AIDS Drug Also Works Against Malaria, Researchers Say

A drug being used to combat infections associated with AIDS also prevents malaria, US re­searchers have said.

The drug, Malarone, made by Glaxo-Wellcome, prevents people from becoming infected with the malaria parasite when they are bitten by mosquitoes, according to a report written by researchers at Johns Hopkins University.

When combined with another drug, Malarone is especially effective against malaria. The two-drug combination is already being used in programs in Africa, and the US Food and Drug Administration has told Glaxo it is “approvable,” meaning it could be approved for use in the US soon, Reuters reported.

Reuters, citing an article in the American Journal of Tropical Medicine and Hygiene, reported that Theresa Shapiro and colleagues at Johns Hopkins said Malarone, known generically as atovaquone, was 100 percent effective in keeping volunteers from developing malaria when bitten by mosquitoes carrying plasmodium falciparum, the parasite responsible for fatal forms of malaria.

“Atovaquone attacks the parasite at a different point in its life cycle from other drugs—one that reaches the parasite sooner,” Shapiro said in a statement that Reuters quoted.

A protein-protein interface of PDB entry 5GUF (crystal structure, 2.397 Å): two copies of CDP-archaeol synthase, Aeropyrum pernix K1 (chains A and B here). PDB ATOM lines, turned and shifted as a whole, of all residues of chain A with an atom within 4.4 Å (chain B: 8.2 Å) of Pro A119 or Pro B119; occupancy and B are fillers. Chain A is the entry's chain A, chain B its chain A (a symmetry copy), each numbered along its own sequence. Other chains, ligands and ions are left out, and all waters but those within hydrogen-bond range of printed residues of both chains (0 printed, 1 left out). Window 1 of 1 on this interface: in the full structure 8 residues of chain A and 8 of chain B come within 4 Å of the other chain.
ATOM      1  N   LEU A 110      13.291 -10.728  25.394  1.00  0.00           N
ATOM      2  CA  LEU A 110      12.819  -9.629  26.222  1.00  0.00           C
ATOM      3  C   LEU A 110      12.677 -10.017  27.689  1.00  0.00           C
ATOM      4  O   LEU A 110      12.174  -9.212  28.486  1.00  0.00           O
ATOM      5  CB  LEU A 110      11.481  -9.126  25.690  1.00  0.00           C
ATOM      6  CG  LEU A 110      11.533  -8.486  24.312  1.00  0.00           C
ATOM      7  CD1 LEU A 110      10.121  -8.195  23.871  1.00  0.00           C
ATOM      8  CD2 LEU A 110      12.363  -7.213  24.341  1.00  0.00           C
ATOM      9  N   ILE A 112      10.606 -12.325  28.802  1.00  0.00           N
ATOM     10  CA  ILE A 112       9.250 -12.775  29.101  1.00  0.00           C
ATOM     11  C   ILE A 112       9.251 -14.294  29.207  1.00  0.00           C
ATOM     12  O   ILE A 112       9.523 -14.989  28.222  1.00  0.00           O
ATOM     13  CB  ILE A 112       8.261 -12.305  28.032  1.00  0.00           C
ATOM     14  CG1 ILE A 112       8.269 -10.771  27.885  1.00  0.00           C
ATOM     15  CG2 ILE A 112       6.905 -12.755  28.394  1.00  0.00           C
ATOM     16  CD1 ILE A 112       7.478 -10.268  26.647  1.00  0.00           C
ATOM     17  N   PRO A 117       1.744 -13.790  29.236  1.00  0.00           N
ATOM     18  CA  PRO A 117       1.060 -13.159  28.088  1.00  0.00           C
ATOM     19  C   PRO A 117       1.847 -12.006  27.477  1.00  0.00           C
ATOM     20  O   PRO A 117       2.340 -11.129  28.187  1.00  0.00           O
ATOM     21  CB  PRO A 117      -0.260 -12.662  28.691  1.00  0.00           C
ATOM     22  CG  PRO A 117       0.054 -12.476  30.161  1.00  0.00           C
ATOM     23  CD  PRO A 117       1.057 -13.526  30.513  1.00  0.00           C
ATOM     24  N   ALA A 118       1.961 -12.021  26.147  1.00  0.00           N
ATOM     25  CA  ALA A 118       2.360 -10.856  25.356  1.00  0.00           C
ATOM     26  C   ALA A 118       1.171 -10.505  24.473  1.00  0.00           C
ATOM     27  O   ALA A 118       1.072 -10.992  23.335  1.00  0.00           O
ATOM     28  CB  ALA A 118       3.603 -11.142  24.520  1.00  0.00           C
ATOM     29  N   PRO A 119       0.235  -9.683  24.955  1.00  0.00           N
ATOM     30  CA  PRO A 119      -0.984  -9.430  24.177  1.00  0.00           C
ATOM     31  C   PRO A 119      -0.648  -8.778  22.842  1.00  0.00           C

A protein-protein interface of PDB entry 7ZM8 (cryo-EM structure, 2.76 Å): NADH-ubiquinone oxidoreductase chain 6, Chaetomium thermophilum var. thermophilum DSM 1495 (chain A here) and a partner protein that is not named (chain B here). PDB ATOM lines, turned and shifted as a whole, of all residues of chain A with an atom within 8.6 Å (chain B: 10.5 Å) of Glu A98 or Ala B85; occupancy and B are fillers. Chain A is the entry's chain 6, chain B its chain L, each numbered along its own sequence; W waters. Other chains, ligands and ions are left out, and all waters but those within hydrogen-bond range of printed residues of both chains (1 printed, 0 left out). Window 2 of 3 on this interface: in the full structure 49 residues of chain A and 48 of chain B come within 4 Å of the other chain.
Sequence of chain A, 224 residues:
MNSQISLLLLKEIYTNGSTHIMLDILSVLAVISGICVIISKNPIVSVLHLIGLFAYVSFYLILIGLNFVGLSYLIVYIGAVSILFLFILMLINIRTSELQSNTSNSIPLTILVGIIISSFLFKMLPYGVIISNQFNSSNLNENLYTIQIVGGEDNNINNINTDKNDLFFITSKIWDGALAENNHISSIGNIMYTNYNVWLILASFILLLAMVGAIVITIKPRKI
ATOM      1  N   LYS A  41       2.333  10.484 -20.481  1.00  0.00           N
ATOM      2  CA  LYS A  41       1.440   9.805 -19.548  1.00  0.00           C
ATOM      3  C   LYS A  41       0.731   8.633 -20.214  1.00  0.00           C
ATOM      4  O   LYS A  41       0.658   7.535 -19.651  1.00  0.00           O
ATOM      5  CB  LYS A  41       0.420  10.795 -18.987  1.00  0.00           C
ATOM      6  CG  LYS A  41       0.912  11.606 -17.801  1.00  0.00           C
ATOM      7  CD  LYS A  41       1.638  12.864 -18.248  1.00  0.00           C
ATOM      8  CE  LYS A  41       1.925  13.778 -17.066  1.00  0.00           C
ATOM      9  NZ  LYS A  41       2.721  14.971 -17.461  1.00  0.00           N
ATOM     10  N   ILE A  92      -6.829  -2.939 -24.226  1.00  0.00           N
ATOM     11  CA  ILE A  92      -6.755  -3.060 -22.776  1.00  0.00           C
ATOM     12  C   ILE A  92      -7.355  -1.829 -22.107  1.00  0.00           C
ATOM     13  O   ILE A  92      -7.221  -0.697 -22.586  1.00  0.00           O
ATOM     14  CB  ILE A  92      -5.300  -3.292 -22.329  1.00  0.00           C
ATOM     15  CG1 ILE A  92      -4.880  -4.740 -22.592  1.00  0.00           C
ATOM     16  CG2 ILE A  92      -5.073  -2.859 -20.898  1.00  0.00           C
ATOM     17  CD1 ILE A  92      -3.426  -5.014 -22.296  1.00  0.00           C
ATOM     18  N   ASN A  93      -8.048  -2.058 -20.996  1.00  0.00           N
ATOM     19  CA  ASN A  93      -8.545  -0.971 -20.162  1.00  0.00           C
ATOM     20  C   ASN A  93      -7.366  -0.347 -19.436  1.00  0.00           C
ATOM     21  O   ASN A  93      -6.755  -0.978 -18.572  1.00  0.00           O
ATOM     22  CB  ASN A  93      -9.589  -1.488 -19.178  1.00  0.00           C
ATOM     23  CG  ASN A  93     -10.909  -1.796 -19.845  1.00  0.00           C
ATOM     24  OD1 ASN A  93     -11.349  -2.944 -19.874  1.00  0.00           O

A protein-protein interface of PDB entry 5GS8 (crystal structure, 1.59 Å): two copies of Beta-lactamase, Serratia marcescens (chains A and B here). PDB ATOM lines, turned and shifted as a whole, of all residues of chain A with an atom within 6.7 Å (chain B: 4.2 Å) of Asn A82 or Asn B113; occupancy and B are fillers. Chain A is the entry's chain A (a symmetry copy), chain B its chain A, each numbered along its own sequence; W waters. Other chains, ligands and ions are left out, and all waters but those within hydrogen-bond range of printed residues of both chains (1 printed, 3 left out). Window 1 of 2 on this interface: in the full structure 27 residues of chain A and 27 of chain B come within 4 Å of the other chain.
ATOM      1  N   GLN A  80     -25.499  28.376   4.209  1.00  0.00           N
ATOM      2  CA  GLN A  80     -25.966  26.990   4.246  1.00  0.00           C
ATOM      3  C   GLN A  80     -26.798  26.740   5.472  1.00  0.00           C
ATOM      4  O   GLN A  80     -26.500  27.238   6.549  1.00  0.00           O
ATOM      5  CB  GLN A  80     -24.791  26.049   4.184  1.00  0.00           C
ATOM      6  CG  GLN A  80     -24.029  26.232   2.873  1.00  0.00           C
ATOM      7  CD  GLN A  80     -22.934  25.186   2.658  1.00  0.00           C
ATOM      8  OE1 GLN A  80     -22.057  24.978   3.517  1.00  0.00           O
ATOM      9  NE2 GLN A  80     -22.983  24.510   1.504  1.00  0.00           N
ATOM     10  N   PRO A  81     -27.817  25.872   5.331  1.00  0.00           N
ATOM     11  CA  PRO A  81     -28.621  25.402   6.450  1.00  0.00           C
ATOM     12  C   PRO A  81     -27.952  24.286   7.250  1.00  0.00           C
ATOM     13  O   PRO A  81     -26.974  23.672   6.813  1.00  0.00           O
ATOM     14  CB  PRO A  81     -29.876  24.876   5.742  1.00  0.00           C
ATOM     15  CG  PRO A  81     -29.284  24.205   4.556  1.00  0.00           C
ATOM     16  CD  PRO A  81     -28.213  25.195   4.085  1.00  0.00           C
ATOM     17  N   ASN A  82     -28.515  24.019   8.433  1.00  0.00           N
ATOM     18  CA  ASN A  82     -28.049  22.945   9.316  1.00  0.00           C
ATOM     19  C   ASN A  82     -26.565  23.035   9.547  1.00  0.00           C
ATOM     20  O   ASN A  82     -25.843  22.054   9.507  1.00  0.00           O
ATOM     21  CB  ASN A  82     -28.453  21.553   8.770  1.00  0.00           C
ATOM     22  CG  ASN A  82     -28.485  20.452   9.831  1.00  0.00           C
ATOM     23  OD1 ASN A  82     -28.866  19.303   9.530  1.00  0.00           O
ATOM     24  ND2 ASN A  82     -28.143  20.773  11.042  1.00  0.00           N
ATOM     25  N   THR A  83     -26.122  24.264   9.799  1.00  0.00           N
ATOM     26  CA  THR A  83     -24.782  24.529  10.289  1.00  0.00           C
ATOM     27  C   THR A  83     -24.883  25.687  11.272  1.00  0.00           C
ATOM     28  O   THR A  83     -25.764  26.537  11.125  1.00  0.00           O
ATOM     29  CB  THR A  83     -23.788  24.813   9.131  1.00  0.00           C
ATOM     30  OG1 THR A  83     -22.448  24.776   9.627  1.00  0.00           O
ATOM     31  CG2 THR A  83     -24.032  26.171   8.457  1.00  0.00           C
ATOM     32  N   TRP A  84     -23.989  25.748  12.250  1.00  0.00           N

When Malarone is paired with proguanil, a malaria-fighting drug, it should work even better—preventing drug resistance from developing, she said.

“Clob­bering parasites at two places is greater insurance that you clean them out,” Reuters quoted Sha­piro as saying.

There are drugs that can help prevent malaria infection but travelers must take them weeks after a visit to a malaria-carrying country.

“With atovaquone, travelers should be able to take their last dose as they leave,” Shapiro was quoted as saying.

The study was small, Reuters reported, adding that only 12 volunteers took the drug before allowing themselves to be bitten by infected mosquitoes.

Four volunteers who did not take the drug developed malaria, while those on the drug had no signs of infection, Reuters said. These four received quick drug treatment for their infection and have been clear of malaria for a year.

Glaxo told Reuters it was preparing to donate the combined form of atovaquone and proguanil to a nonprofit foundation that will distribute the drug, with tight restrictions, in countries worst hit by malaria.

The combination has been approved across Latin America, Europe, Asia and in Australia, Reuters said.

Malaria is a leading cause of death in the tropics. An estimated 300 million to 500 million cases occur annually, with 1.5 million to 2.7 million being fatal.

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